Mutual Assured Destruction


Senior Member
Source: Ducksters Education site-The Cold War Arms Race

One of the major factors in the Cold War was termed Mutual Assured Destruction or MAD.

Can I say "Assured Mutual Destruction"?
  • PaulQ

    English - England
    No. 1. It is a fixed phrase. 2. Mutually Assured Destruction is the more grammatical (but not more popular) version.


    Senior Member
    English - England
    You can if you like, but then you'd have to change the acronym to AMD. This wouldn't have the same effect as MAD.

    It's not usually a good idea to mess around with set expressions, or, as in this case, names of theories.

    So, in short, no.


    Senior Member
    English - U.S.
    Grammatically, it's fine. But it doesn't describe the specific idea that was common during the Cold War which was always referred to as MAD.

    Uncle Jack

    Senior Member
    British English
    Mutually Assured Destruction is the more grammatical (but not more popular) version.
    I never knew it as "Mutual Assured Destruction", it was always "mutually". Nor did I ever hear it spoken as "MAD", except in expressions such as "Mutually Assured Destruction, or MAD, as it is known", and even then, "MAD" was often said twice ("em ay dee or 'mad'").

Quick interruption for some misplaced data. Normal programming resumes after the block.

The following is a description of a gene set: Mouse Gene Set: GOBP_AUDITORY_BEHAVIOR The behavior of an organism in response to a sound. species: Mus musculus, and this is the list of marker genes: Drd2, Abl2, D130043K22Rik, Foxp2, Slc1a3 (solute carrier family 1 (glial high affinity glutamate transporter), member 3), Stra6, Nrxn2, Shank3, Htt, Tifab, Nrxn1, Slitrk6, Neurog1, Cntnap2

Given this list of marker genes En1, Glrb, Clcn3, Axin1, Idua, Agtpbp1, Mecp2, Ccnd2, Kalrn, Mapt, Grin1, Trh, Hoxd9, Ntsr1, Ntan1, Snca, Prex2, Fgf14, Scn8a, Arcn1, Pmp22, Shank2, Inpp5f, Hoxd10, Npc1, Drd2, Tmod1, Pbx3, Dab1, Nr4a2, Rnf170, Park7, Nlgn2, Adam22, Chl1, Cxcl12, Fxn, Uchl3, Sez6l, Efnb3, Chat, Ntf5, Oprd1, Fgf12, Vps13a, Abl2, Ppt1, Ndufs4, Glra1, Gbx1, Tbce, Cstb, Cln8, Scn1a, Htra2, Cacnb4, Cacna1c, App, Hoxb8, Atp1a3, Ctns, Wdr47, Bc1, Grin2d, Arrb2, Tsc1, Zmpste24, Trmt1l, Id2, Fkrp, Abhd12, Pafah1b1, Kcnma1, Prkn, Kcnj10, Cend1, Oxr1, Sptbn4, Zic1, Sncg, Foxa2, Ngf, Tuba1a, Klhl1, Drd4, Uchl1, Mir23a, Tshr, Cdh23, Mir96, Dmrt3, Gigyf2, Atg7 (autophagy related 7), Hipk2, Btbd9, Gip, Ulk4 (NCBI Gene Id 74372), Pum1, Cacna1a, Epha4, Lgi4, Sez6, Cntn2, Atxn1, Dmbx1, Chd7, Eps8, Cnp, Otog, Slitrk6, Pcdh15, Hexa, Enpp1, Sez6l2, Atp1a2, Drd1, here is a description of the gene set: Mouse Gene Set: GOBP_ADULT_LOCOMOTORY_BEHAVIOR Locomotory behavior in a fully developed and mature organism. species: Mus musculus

It was a nice acronym, of course, and widely used in print (though rarely without the phrase also being written out in full at the first mention), but as I recall it was too confusing to incorporate into speech in most situations. Perhaps other people's recollections are different.


    Senior Member
    English - U.S.
    Of course the acronym played on the idea of this definition of "mad".

    extremely foolish: a mad scheme.[be + ~ + to + verb] You're mad to go out in such weather.

    A scheme that assured the destruction of the world was mad, in that sense.

    AMD would lose that meaning entirely.
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